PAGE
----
Homes & Interiors

Love it or hate it, the exposed brick wall is making a comeback. Are you Team Brick or Team Cover-up?

An exposed brick wall photo caused a big debate when it was posted on the Country Homes & Interiors Instagram. We investigate what all the fuss is about

brick wall ideas
(Image credit: Oliver Perrot/Future)

Exposed brick wall ideas can be a controversial design choice. Some love them for their rustic warmth and texture. Others see a dusty building material and opt for the finish of plastered and wallpapered walls instead.

So, we asked – do you love or hate brick wall ideas?

  • See: Kitchen ideas – decor and decorating ideas for all kitchens

When the styling team at Country Homes & Interiors created their latest decorating article, they photographed two versions of one look. The first featured an exposed brick wall, and the second featured Morris & Co wallpaper. The brick look was chosen for the magazine, but both images were posted on the @countryhomes Instagram page, where followers were asked to name their favorite. The result? While both looks gained fans, it was the brick wall that won most votes.

‘Exposed brick has been popular for a while and it looks as though the trend is here to stay,’ says stylist Lucy Gough, who runs her own Interior Styling online course. ‘I think styling your home with texture on the walls is always going to result in a more interesting scheme. If you know you have bricks behind your walls then perhaps it’s worth ripping off the boring plaster and injecting some personality into the space.’

If your bricks aren’t good quality you could always opt for using brick slips instead. These slices of tile give the exposed brick look, but are simply secured into place over the existing wall. 

brick wall ideas

(Image credit: Richard Gadsby Photography/Future)

‘Using any 3D wall covering, like bricks, stone, or textured plaster, feels like it tells a story. And storytelling is at the heart of every successful interior,’ says Gough. 

One of things some followers don't like about brick is the risk of dust from the wall, or the thought of them attracting grime. ‘Just make sure that if you expose a brick wall in your house, you brush it with sealant as bricks are naturally porous, which can lead them to crumble over time,’ Gough advises.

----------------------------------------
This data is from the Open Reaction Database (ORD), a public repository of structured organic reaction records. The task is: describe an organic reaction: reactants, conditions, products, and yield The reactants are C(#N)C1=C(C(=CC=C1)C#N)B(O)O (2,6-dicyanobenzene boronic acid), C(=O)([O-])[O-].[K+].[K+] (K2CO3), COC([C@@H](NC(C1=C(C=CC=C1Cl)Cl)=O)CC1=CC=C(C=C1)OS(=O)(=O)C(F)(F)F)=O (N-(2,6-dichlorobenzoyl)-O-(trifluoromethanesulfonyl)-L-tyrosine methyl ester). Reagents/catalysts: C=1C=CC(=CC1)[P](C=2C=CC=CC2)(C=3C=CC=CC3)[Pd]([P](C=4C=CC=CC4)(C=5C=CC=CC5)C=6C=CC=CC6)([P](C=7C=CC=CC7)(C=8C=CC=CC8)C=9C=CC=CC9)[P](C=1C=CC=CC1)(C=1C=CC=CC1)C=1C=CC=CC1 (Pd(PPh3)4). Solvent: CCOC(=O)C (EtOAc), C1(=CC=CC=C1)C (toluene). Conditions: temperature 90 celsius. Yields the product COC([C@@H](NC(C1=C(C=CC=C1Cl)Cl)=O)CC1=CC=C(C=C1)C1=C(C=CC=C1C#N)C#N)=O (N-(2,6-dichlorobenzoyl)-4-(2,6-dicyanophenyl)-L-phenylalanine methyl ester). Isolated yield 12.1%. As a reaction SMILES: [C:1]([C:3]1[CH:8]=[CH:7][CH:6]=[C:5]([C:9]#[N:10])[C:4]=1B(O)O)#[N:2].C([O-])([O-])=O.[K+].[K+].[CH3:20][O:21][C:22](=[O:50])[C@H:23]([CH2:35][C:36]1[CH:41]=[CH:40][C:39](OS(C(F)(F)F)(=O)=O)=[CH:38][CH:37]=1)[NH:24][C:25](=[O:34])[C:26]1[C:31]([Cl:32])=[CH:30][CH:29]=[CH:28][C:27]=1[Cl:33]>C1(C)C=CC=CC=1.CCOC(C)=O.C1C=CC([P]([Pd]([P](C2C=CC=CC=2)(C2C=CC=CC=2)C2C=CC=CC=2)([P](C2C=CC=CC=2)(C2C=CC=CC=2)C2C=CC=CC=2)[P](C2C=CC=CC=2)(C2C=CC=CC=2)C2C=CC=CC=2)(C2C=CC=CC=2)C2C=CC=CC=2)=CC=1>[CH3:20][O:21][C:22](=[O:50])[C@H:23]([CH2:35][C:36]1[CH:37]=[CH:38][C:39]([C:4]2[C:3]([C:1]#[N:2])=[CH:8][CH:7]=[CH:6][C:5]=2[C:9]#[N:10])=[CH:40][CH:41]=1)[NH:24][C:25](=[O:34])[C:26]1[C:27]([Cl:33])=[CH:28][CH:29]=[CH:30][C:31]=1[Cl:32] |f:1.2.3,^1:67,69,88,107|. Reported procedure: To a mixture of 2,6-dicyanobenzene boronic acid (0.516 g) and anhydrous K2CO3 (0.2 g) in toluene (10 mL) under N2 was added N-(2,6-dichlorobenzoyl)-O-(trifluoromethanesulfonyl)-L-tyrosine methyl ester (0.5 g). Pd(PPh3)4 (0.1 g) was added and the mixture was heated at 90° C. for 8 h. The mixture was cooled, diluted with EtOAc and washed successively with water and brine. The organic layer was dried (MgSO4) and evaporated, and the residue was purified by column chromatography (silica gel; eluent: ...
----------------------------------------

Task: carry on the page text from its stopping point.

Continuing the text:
brick wall ideas

The brick in this kitchen was inspired by a New York loft

(Image credit: James Merrell/Future)

Fashion stylist Siouxsie Dickens chose exposed brick for her kitchen-diner. ‘I had a picture of a New York apartment with a brick wall. I showed it to my builder and said, “That’s what I want”. I love to layer textures and mess with surfaces,' she says. 'The juxtaposition of polished plaster floor, brick and the crystal chandeliers is magic.’

brick wall idea

(Image credit: Oliver Perrott/Future)

For stylist Sara Bird, author of Home for the Soul: Sustainable and Thoughtful Decorating and Design, the advantage of wallpaper is that it offers endless new looks. 

'The wonderful thing about wallpapers is they can offer an instant pattern pop. They are an easy way to add personality, tie in with a favored theme, or bring a scheme bang up to date with a new trend or wall fashion,' she says. 

'Design experts will use wallpaper to create a feature wall, wrap a room in all-over pattern, or play with panels for a quirky look. It's a  go-to method for decor transformations.'

brick wall ideas

(Image credit: Frenchie Cristogatin/Future)

Or why not aim for the best of both worlds – Team Brick and Team Cover-up?

'The beauty of bare brick can be paired with wallpaper for a unique look,' says Bird. 'Earthy, rustic brick brings a natural element when featured with organic designs such as grass, woodland and floral prints. While more measured brickwork detail makes a classic partnership with styles such as stripes and damasks.' 

A win-win decor solution.

Andrea Childs

Andrea has been immersed in the world of homes, interiors and lifestyle since her first job in journalism, on Ideal Home. She went from women's magazine Options to Frank. From there it was on to the launch of Red magazine, where she stayed for 10 years and became Assistant Editor. She then shifted into freelancing, and spent 14 years writing for everyone from The Telegraph to The Sunday Times, Livingetc, Stylist and Woman & Home. She was then offered the job as Editor on Country Homes & Interiors, and now combines that role with writing for sister title